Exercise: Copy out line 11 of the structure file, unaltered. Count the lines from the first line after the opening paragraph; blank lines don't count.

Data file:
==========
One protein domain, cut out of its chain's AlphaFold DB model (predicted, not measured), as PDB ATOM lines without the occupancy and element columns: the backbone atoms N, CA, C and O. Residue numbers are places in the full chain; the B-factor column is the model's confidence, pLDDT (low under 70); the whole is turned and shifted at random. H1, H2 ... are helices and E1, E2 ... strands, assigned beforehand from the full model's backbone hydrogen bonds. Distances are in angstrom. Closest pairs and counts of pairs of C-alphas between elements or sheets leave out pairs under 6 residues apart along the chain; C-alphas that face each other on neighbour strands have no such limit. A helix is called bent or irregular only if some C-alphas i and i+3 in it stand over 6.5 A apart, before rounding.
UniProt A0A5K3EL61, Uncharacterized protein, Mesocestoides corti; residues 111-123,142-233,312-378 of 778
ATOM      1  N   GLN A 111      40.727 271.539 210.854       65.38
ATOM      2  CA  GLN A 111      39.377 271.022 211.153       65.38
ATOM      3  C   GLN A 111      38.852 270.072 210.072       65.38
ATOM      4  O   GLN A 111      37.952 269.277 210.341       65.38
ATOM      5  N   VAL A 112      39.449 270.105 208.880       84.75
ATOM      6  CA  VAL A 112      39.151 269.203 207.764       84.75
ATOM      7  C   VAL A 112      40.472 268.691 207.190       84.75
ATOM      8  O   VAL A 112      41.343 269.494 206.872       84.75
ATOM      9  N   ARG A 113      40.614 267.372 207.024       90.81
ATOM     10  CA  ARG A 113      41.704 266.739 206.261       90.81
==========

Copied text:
ATOM     10  CA  ARG A 113      41.704 266.739 206.261       90.81